What you can do: Carefully research the latest requirements from the destination, as well as your airline, tour company and lodging (see links to individual countries’ websites below). Bring multiple sets of digital and hard copy documentation of your vaccination status and testing results. Some destinations require online entry of this information before arrival. France recently began requiring a Health Pass certifying vaccination or a negative coronavirus test for entry to indoor spaces, with a system for foreign tourists. European tour operator Intrepid Travel recently began requiring all their guests (and tour guides) to be fully vaccinated. Other countries, cities or attractions may follow suit with similar programs.
And given the variety of regulations, consider limiting the geographic scope of your trip. This will make planning and travel easier, as 2021 is probably not the time for an 8-countries-in-7-days Grand Tour. Explore “slow travel” vacation options based at a single location, like walking and biking day trips from a countryside home rental. “I would definitely limit travel to one or two countries at the most,” says Brigitte Armand, president of the Eurobound destination management company, “in case a country decides to impose new travel restrictions all of a sudden.”
3. Consider travel Insurance — but read the fine print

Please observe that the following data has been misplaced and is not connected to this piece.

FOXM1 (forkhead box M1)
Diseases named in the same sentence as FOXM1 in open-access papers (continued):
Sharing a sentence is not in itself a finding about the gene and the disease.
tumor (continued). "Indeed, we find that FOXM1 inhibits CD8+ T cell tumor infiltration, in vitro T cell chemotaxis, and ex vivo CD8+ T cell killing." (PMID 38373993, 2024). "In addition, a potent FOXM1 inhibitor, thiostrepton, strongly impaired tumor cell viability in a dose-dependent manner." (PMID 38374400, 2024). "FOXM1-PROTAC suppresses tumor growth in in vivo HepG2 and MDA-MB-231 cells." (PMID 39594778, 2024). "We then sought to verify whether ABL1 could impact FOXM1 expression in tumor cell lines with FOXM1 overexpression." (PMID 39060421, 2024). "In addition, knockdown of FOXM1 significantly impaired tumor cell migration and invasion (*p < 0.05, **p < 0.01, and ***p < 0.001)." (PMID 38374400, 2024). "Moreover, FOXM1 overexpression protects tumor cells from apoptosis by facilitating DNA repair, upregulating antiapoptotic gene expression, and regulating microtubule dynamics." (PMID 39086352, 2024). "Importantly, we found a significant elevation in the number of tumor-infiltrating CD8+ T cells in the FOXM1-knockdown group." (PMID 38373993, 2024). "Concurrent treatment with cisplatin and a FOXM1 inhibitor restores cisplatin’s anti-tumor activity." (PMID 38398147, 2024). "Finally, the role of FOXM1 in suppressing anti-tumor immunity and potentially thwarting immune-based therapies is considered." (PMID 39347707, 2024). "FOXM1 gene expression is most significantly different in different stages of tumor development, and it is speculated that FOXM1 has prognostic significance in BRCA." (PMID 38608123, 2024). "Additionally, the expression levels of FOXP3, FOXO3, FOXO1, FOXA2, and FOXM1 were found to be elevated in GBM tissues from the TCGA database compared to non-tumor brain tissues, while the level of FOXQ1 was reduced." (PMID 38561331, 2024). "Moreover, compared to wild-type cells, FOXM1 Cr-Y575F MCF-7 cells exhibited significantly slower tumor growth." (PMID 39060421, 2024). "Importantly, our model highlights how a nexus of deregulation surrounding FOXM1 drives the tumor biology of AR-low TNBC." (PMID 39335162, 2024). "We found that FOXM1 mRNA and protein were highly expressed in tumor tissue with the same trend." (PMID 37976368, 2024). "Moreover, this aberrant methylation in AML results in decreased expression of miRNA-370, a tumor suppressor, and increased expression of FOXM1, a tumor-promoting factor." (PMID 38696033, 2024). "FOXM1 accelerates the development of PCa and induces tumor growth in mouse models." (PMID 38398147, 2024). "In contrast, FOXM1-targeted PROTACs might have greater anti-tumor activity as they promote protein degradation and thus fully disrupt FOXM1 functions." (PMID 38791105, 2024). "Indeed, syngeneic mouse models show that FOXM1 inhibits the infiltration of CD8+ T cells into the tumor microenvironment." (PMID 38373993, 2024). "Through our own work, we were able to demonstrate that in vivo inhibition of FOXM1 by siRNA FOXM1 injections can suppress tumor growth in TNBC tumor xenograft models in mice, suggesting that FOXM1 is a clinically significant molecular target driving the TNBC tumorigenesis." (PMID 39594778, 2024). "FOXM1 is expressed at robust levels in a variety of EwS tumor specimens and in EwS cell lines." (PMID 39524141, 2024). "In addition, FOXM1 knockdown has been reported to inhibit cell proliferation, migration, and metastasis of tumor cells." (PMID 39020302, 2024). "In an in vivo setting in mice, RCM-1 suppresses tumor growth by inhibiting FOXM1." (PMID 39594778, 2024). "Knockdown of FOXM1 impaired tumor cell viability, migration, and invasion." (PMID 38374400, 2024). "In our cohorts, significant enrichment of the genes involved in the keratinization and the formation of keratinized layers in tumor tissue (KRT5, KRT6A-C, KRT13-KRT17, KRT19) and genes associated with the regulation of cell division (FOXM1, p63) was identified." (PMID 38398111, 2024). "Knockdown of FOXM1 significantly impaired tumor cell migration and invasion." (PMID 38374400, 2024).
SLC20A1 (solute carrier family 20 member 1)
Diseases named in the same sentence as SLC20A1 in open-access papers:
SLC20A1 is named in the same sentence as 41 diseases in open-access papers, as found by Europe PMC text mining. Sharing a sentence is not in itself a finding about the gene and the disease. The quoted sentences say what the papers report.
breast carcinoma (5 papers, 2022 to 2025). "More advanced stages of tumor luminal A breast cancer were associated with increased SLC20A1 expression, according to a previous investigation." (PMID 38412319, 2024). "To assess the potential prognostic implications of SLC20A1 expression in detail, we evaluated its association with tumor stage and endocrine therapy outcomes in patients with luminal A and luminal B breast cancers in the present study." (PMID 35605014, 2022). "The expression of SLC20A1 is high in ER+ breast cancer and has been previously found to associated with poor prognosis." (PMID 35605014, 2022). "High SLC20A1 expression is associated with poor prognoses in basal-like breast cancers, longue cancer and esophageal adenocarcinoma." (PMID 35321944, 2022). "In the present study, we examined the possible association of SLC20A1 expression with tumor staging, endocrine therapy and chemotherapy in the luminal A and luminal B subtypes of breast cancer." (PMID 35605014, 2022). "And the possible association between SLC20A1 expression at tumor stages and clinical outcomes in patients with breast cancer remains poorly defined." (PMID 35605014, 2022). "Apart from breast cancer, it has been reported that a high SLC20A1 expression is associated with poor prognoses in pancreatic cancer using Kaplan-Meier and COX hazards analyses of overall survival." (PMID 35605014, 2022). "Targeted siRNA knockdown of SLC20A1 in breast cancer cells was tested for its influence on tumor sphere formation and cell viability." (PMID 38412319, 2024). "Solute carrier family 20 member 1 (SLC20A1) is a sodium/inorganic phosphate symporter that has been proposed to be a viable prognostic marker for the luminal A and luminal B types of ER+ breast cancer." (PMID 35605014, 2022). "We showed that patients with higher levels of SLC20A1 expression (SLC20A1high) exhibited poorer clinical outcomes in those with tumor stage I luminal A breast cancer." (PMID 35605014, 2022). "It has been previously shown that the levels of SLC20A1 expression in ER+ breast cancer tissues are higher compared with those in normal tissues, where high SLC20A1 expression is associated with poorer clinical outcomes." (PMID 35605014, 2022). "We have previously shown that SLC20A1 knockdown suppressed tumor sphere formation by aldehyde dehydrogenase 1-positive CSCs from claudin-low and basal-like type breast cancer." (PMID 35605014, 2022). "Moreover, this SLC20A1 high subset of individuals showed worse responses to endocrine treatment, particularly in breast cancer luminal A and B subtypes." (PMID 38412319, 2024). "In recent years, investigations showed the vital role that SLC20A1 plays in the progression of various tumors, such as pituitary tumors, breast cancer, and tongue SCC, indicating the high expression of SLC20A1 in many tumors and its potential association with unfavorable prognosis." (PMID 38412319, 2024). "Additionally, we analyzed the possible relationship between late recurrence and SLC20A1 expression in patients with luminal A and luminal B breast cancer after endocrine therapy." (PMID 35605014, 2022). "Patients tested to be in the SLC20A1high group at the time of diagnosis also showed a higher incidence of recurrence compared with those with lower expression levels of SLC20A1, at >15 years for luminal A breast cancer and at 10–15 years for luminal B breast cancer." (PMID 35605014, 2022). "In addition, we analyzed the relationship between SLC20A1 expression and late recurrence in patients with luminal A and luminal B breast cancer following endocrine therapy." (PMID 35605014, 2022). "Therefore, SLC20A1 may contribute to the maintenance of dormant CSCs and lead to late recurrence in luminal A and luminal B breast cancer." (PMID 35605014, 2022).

The Latest from Top European Destinations
The CDC's current COVID-19 risk assessments (with links to destination websites listing current rules) include:
Level 4 (very high risk; avoid travel): Britain, France, Greece, Iceland, Ireland
Level 3 (high risk; make sure you are fully vaccinated before travel): Italy, Croatia, Germany
Level 2 (moderate risk; make sure you are fully vaccinated before travel): Czech Republic
Level 1 (low risk, make sure you are fully vaccinated): Slovakia, Hungary, Poland
Be sure to review the latest information before and even during travel.
Travel insurance can protect against trip cancellation, provide medical relief and cover potentially exorbitant costs in case you contract COVID-19 during your trip. But policies will only cover exactly what is mentioned in the fine print.
What you can do: Read carefully. “Go over details, like what qualifies as a covered event, before purchasing,” says Chris Carnicelli, CEO of Generali Global Assistance. “It’s important to remember that coverage related to the pandemic is only available if you, a traveling companion or family member get sick from COVID-19 or if you buy a Cancel for Any Reason plan.”
Lisa Cheng, spokesperson for World Nomads travel insurance, says to make sure you have “sufficient medical coverage under your chosen policy as well as coverage for emergency evacuation. Medical bills are going to be the biggest cost to you if you contract one of the variants when traveling.”
4. Costs may be high and availability low in Europe this fall
Europe’s recent reopening to U.S. travelers has led to a flood of eager tourists in prime tourist destinations in countries like France, Italy, Greece and Iceland. This increase in demand combined with COVID-related closures and lack of staffing means you may find limited availability and skyrocketing prices for lodging, transport and attractions in these popular spots.
What you can do: Consider lesser-trafficked destinations and visiting off-season, during non-holiday periods. Planning ahead can lock in savings and ensure access to museums and other popular attractions where capacity and hours may be restricted and reservations required. Be aware of cancellation costs in case plans change. The good news is that many hotels and ground operators have relaxed cancellation rules and introduced more flexible terms.